As long as the bolt is locking home, the only other item would be excessive headspace. Get your hands on a headspace gauge (no-go) and check the headspace of the chamber.
Link Posted: 12/29/2003 9:54:04 AM EDT
As for the buffer, for test purposes you could use a regular rifle tube and buffer/spring assembly. With your current setup the weight added to the carrier acts as a buffer by increasing the mass of the carrier thereby creating more inertia and resistance to movement under recoil, the spring is also very stiff.

Jeff
Link Posted: 12/29/2003 10:47:49 AM EDT
What weight added?
From what I can tell, this is a normal AR15 carrier. Am I missing something here?
Link Posted: 12/29/2003 10:54:49 AM EDT
[Last Edit: 12/29/2003 10:58:12 AM EDT by JKH]
All of the AR pistol recoil assmblies I have seen include a weight that inserts into the rear of the carrier and is drilled out for the recoil spring.

Go to Model 1 Sales web sight and you can find a pic of a typical AR pistol recoil assembly.

There may be different types out there that lack this but I would bet your pistol would behave a lot differently with it.

THis is form Model 1's site, does your setup look like this?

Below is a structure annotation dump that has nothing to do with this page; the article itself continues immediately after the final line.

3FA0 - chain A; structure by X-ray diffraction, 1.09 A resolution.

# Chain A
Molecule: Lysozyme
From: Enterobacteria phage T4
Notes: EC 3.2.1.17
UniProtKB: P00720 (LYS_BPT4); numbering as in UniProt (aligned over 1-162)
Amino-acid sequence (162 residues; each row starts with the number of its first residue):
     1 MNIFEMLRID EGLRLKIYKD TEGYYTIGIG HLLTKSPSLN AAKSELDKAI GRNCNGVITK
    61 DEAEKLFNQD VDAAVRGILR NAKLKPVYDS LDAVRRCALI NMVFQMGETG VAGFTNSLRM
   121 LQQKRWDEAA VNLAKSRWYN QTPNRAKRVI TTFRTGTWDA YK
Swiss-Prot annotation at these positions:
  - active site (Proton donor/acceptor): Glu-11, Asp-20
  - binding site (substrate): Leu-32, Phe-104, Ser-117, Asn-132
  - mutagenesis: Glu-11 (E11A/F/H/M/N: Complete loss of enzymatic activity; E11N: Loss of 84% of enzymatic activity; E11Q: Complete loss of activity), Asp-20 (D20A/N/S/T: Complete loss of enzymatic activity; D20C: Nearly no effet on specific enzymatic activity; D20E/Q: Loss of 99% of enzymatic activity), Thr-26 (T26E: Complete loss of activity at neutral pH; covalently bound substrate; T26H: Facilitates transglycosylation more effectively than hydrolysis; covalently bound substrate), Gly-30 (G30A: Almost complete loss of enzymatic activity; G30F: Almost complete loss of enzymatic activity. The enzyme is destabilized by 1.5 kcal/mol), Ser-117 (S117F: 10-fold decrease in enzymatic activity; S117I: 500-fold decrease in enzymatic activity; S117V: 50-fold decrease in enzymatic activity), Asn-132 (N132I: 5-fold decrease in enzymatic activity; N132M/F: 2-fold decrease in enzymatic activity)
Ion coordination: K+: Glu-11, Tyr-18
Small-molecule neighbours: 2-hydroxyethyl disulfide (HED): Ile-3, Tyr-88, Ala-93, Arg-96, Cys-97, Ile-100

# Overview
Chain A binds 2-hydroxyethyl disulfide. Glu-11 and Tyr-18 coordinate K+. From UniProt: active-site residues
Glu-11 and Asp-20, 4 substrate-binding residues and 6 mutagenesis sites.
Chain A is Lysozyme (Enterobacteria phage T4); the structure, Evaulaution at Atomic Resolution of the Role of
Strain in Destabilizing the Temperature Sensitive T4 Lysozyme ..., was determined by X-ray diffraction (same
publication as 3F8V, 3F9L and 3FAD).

[img]http://www.model1sales.com/images/pistolbuf.gif[/img]

Jeff


EDITED to add that I just read back to one of your posts (duh on me) and what you describe apears to be the same, the carrier piece does add weight but is not exceddingly heavy. Carbon 15 pistols (and rifles for that matter) use a shorter carrier with a heavy weight.

You may want to purchase a new recoil spring, they are not the most robust when compared to a standard AR type.
Link Posted: 12/29/2003 10:58:21 AM EDT
OH thanks,
That is not a weight. It is a very light fitting that is there to hold the spring in place. It fits in the rear of the bolt carrier, and stops the spring from going in too far.

Link Posted: 12/29/2003 11:01:42 AM EDT
Doorkiciker,

See my edit, I'm a bit sloooowwwwww today ;^)

Jeff

P.S.

I have a Carbon 15 pistol and love it, they can be somewhat cantankerous at times but are much fun, they can also be extremely accurate.
Top Top